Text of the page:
It then arrives at what really is the crux of the matter. In Ireland, at least in theory, the Oireachtas, as the legislative branch, is supposed to provide an all-important check on the powers of the executive branch. But when the political parties in control of the executive also have a huge voting majority in both houses of the Oireachtas, enforced by an absolutist whip system, how can it provide this check?
As the Irish Times editorial concludes, “[T]here is broad agreement within all parties that the power of the Executive is excessive in its relations with and control of the Oireachtas. Archaic disciplinary rules perpetuate that imbalance. Reform of the whip system within all parties should increase parliamentary independence and curb the power and arrogance of the Executive.”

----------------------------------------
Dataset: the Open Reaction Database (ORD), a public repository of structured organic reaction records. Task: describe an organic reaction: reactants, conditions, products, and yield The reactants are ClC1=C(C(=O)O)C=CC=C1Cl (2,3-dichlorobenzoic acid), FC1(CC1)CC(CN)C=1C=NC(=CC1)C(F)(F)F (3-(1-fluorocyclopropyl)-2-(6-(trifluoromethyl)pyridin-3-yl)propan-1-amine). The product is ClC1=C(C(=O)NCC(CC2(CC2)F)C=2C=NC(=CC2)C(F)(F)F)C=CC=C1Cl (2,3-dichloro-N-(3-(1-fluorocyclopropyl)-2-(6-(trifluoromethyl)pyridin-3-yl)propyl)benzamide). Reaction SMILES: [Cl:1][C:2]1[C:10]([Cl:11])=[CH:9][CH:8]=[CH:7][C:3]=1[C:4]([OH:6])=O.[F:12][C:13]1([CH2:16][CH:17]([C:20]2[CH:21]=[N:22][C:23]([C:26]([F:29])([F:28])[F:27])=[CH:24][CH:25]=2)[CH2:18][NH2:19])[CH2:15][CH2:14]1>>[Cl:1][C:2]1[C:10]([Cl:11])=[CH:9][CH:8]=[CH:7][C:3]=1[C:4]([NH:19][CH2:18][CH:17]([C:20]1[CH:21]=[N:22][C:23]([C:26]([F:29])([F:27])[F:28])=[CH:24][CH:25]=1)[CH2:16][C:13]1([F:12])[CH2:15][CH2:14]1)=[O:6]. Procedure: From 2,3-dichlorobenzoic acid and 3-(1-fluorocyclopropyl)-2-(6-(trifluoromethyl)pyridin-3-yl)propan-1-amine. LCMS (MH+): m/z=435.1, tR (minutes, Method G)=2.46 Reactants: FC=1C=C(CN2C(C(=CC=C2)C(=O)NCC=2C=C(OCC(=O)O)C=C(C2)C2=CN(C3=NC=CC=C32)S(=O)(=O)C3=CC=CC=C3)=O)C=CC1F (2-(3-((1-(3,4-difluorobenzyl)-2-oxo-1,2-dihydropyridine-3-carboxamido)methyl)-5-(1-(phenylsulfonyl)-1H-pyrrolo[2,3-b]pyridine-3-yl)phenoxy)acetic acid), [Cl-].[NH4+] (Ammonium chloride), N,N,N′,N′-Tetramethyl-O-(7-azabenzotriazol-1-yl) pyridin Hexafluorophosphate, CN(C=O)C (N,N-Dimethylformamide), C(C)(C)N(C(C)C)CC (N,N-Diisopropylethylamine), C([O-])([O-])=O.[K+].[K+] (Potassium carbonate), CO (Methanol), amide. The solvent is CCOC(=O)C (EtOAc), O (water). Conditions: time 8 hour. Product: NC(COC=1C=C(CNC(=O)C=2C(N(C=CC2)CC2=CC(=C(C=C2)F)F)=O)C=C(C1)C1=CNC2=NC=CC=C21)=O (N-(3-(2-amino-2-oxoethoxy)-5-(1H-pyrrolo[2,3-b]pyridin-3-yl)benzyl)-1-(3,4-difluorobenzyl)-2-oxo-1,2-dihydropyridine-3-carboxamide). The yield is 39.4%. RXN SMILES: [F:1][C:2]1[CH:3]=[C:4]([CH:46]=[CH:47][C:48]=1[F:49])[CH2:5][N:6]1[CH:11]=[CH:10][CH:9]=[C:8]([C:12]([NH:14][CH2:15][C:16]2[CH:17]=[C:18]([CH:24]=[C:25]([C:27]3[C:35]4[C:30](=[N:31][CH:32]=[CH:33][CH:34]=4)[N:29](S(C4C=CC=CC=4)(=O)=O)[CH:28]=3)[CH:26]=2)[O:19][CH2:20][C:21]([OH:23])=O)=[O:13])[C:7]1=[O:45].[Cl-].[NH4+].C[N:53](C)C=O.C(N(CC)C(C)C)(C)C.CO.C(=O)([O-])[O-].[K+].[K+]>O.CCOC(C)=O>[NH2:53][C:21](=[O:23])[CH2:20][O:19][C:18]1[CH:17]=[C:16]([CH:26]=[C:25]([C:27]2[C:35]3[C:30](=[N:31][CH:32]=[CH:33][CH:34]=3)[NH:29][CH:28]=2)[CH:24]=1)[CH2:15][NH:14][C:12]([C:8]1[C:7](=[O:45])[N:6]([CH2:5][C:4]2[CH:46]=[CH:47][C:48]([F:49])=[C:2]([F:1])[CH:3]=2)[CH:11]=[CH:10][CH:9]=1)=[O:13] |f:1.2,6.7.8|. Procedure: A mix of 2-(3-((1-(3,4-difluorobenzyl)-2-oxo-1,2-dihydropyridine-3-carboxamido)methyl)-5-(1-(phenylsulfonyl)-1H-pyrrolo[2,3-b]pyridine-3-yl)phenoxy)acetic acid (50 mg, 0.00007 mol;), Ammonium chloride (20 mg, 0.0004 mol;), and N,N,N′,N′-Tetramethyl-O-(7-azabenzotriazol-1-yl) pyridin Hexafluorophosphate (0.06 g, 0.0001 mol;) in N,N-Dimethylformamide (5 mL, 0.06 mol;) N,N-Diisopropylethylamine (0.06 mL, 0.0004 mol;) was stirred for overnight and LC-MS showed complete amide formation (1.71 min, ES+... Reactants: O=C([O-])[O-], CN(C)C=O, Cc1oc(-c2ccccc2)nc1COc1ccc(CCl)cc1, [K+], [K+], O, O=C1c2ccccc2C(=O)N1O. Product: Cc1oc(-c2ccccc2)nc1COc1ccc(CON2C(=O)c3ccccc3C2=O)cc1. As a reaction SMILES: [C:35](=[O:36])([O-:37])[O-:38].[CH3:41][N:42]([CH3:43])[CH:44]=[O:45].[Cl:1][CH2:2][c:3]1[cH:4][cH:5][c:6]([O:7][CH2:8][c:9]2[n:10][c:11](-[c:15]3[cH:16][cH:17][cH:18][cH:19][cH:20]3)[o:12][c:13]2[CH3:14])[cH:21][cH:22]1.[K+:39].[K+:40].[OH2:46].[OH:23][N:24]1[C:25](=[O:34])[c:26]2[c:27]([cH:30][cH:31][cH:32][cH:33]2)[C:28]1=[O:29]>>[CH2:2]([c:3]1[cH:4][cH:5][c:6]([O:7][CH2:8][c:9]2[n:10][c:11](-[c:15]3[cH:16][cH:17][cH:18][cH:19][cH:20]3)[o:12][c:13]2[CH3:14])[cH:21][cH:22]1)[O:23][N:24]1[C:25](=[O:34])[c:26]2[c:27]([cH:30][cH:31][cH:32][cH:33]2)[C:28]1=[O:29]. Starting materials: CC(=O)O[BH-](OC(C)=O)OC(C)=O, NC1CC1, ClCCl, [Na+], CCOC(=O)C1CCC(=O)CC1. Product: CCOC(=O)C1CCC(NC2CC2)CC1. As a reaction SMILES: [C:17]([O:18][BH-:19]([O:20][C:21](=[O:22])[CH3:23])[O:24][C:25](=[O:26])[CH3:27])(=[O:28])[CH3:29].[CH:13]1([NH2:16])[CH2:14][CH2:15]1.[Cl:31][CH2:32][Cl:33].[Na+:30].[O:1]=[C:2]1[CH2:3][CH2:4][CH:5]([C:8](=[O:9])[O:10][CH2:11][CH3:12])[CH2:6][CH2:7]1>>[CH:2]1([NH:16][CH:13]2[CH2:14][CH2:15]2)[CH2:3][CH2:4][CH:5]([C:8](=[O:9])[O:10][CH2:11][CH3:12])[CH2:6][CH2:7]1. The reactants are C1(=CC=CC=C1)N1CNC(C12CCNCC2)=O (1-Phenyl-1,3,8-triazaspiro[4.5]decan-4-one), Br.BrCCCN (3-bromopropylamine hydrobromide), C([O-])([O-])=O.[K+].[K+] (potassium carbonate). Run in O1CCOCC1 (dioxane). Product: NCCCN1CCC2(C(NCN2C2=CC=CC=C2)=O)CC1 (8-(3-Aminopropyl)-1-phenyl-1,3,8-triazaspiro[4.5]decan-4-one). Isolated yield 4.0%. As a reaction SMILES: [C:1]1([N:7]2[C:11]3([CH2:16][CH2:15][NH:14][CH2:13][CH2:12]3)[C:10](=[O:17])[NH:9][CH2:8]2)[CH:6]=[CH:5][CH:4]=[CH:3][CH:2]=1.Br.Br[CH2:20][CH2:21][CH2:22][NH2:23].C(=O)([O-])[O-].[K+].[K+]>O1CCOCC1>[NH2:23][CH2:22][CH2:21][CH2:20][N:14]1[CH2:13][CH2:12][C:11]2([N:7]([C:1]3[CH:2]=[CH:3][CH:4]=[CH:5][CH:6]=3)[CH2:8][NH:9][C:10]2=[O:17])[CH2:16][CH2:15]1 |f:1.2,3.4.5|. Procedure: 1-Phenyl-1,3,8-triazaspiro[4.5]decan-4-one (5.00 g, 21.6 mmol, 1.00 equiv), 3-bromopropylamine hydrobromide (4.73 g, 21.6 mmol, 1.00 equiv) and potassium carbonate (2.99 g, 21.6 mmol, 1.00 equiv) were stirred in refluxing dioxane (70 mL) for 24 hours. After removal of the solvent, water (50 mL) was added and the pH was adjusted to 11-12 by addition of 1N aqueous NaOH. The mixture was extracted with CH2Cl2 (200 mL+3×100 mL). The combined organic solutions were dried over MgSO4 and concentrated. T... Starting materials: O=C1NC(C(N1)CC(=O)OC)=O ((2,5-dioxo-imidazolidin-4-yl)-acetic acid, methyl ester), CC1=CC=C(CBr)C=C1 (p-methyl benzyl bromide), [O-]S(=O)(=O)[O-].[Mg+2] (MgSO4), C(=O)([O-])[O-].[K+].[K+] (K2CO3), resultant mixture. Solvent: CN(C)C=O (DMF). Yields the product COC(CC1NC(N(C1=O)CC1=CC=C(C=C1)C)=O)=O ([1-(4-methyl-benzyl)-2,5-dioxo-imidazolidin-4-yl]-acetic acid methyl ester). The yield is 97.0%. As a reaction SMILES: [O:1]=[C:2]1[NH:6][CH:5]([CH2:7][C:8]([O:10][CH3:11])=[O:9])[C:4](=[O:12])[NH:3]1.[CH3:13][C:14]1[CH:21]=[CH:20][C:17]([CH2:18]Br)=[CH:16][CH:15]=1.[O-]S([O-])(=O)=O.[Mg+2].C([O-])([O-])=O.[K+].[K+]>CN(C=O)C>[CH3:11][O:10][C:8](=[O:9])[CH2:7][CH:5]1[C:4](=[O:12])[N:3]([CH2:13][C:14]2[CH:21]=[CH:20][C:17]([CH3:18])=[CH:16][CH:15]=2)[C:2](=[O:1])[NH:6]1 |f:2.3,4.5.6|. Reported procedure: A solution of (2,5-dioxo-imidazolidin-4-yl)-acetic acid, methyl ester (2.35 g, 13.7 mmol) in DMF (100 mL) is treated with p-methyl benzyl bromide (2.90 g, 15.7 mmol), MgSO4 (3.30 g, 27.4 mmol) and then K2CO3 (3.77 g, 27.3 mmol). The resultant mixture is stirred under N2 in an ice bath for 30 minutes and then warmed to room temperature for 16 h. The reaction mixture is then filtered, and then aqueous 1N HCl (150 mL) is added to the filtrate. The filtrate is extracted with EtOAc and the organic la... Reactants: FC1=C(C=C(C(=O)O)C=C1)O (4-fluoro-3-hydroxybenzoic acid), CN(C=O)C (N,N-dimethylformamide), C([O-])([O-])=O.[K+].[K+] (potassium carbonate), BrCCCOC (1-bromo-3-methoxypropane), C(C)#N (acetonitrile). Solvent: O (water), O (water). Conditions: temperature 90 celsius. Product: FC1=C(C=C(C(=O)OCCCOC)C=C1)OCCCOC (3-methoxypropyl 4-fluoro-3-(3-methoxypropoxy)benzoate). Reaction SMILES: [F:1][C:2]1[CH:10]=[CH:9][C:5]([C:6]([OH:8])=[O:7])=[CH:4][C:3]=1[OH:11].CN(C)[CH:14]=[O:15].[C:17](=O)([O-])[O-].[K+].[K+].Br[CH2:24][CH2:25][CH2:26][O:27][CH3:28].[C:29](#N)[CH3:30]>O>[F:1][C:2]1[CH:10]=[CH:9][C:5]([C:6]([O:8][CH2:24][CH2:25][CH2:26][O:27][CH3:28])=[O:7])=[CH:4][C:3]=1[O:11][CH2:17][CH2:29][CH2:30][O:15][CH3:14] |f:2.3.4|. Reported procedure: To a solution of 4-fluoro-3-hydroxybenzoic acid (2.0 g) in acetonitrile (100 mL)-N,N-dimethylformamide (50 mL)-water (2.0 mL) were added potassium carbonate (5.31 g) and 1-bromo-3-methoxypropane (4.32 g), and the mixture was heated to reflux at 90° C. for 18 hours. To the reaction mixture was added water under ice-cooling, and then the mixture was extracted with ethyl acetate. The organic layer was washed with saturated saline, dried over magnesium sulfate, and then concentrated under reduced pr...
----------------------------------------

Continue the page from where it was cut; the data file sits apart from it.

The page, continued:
Since his election to Dáil Éireann, Colm Keaveney has emerged as a controversial figure both inside and outside the parliamentary Labour party. Yet he is right to stand on principle and to be true to his own beliefs in opposing what he regards as unconscionable spending cuts. He is surely not alone in Dáil Éireann in being frustrated by a system that places party loyalty above everything else. In his Irish Times opinion piece, he claims that there are a number of young and first term TDs in both Fine Gael and Labour who feel much the same as he does.
Here’s hoping that they will stand by their own principles and not bow to their party leaders when it comes time to cast important votes. It is high time that the status quo was challenged. The next few months are undoubtedly going to be trying times for Ireland and its political leaders, but I don’t believe that refusing to disavow deeply held beliefs poses anywhere near the threat to stability, either in the short term or the long term, that the establishment in this country does. If Colm Keaveney and others hold their nerve, very interesting days may lie ahead.